While cross-examining one woman, he read from an “O.W. write-up” and suggested the church document amounted to an admission by the woman that her encounter with Masterson had been consensual and driven by her promiscuity. She fired back that the document had been written by church officials, who took comments she’d made to a Scientology counselor out of context and repurposed them to defend Masterson.

Mesereau also brought out a copy of “Introduction to Scientology Ethics,” a 528-page tome written by Hubbard, as he cross-examined another alleged victim.

When it was his turn to question the woman, Deputy Dist. Atty. Reinhold Mueller took the book from Mesereau and had it admitted into the court record. He and the woman read aloud passages that she said she understood were official church doctrine that discourages Scientologists from reporting fellow parishioners to law enforcement.

As he finished his questioning, Mueller handed the book back to Mesereau and thanked him, saying it was “very helpful.”

One of the women who testified at the hearing said that when she reported the alleged rape to church officials, she was told to read the chapter of "Introduction to Scientology Ethics" that instructs members not to go to police in such cases. In a one-on-one meeting, a church "ethics officer" told her "not to use the ‘R-word'" and said it would be a “high crime” to report another Scientologist to law enforcement, the woman testified.

She also said she was required to complete an "ethics course" because she had done "something to ... deserve what [Masterson] did to me.”

Rinder said that in recent years, the church's responses to media inquiries had become "hermit-like." The fact that the church issued a detailed defense of its practices to The Times is a sign the Masterson case has become a significant problem for the church, he said.

“The fact that it's Danny Masterson from 'That '70s Show' … it’s not just local media reporting on a local case, it blows it up way bigger. It becomes part of Bill Cosby and Harvey Weinstein," he said, referring to the #MeToo movement, which has identified several celebrities as sexual predators. "That instantly puts it into a different zone. Within Scientology, this becomes panic stations, high alert.”

Offline Sparks

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Re: Scientology and Rape — Actor Danny Masterson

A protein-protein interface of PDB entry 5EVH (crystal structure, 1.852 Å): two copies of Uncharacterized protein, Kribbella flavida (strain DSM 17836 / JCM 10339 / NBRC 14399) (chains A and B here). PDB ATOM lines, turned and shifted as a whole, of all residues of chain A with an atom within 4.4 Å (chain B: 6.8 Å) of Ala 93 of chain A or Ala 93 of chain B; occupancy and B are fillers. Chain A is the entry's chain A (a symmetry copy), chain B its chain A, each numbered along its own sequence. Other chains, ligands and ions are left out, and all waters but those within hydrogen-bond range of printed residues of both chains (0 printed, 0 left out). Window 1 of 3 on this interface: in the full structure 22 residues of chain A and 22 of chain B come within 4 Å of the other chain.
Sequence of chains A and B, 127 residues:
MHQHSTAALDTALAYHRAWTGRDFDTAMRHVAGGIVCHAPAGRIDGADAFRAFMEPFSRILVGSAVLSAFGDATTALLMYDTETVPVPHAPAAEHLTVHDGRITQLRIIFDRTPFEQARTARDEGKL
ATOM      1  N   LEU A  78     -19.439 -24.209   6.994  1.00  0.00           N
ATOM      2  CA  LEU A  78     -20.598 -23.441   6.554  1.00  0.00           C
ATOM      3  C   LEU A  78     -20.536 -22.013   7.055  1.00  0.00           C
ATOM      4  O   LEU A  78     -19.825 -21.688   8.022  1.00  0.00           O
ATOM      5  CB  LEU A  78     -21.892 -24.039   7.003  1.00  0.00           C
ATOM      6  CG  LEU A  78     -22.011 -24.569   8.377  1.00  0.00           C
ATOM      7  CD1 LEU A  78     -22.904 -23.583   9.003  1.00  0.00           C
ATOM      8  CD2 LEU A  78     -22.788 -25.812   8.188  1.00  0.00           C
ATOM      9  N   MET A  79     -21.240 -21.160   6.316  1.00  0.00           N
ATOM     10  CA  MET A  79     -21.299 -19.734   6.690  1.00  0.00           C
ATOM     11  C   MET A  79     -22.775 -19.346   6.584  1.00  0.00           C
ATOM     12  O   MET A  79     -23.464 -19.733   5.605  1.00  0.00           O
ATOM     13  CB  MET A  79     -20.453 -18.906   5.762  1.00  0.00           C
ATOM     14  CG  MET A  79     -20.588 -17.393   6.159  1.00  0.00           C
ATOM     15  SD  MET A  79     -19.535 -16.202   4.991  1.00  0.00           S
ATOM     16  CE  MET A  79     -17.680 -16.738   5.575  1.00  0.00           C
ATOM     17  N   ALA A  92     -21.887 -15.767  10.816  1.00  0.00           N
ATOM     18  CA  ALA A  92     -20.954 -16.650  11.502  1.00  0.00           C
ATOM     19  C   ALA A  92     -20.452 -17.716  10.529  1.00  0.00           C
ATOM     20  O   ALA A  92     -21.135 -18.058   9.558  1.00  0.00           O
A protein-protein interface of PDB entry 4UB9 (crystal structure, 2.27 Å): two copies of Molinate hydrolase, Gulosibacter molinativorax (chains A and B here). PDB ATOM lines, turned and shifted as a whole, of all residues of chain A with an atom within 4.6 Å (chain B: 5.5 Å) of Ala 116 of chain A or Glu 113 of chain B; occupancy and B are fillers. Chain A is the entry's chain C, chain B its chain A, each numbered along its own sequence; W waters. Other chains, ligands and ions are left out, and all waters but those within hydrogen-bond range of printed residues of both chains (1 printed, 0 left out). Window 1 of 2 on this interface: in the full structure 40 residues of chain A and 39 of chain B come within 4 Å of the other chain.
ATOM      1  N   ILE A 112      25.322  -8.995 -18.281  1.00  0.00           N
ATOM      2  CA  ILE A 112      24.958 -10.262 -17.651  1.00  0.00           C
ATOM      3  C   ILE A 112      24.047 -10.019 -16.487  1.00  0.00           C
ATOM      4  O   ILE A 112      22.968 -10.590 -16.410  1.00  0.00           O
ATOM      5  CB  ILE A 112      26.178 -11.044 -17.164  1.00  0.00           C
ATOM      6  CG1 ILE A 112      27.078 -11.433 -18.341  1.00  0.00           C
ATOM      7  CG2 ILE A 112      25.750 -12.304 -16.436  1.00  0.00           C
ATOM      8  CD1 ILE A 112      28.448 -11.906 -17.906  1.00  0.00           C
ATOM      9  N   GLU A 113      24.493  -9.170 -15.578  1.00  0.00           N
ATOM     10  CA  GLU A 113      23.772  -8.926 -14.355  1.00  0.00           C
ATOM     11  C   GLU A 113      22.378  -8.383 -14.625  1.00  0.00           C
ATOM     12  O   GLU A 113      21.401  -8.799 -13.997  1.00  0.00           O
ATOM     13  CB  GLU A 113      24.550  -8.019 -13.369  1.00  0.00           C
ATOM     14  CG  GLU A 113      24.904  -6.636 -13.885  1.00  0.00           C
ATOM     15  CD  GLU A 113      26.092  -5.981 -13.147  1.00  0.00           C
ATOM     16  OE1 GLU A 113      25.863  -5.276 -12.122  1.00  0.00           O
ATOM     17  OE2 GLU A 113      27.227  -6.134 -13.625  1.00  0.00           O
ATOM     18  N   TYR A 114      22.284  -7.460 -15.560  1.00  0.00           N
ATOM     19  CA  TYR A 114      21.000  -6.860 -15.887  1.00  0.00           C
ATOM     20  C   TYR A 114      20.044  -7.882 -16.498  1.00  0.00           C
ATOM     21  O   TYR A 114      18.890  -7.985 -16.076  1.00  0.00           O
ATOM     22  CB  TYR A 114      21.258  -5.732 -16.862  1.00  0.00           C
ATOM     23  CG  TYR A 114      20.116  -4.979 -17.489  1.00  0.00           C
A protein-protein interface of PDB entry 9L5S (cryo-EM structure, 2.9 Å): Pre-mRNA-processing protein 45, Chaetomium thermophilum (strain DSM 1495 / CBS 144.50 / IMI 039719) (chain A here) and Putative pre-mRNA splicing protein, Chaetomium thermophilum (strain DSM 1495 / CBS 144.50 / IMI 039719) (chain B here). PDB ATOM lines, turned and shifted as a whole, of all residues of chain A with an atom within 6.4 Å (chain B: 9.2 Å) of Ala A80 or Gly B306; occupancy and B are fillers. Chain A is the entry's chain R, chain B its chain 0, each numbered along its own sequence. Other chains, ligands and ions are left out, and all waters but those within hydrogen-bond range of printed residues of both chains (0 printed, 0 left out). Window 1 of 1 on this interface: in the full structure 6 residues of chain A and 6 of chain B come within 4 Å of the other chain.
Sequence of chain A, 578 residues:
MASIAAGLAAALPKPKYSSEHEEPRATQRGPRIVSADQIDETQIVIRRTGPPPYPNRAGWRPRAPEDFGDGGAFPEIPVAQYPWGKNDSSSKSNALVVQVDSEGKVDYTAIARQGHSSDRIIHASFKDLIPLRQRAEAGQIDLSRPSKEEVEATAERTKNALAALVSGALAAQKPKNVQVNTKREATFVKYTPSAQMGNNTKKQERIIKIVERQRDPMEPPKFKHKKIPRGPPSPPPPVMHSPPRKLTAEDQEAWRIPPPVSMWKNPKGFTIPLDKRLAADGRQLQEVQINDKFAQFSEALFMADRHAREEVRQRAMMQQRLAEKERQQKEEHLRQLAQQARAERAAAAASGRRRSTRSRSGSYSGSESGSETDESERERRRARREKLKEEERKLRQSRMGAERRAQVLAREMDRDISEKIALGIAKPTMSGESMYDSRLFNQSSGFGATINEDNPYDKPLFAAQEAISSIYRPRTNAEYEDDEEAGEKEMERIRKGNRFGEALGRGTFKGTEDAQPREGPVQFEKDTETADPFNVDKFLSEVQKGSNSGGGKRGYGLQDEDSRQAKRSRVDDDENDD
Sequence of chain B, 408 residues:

« Reply #1 on: May 28, 2021, 08:08:05 pm »
“The fact that it's Danny Masterson from 'That '70s Show' … it’s not just local media reporting on a local case, it blows it up way bigger.

This case is reflected on Danny Masterson's Wikipedia entry:

Daniel Peter Masterson (born March 13, 1976)[1] is an American actor, comedian, and disc jockey.[2] Masterson played the roles of Steven Hyde in That '70s Show (1998–2006) and Jameson "Rooster" Bennett in The Ranch (2016–2018). On June 17, 2020, he was arrested and charged in connection with three rape allegations.[3][4]
Personal life
Masterson is a Scientologist.[21][22] He started dating Bijou Phillips in 2004,[23] they became engaged in 2009,[24] and married on October 18, 2011.[25] Their daughter, Fianna Francis Masterson, was born on February 14, 2014.[26][27][28]

Sexual assault allegations and criminal trial
In March 2017, four women filed sexual assault allegations against Masterson, prompting a Los Angeles Police Department investigation.[2] Masterson, through his agent, has denied the allegations. In response to the accusations, Netflix fired Masterson from its comedy series The Ranch on December 5, 2017, saying in a statement, "Yesterday was his last day on the show, and production will resume in early 2018 without him." Masterson stated that he is "obviously very disappointed in Netflix's decision to write my character off of The Ranch."[29] A fifth woman who dated Masterson made similar rape accusations in December 2017.[30] He was dropped as a client by United Talent Agency.[31][32][33]

A planned 2019 episode of Leah Remini's show Aftermath, focusing on the Masterson rape allegations, was delayed due to what one of Masterson's accusers characterized as pressure from the Church of Scientology.[34] The episode eventually aired on August 27, 2019.[35]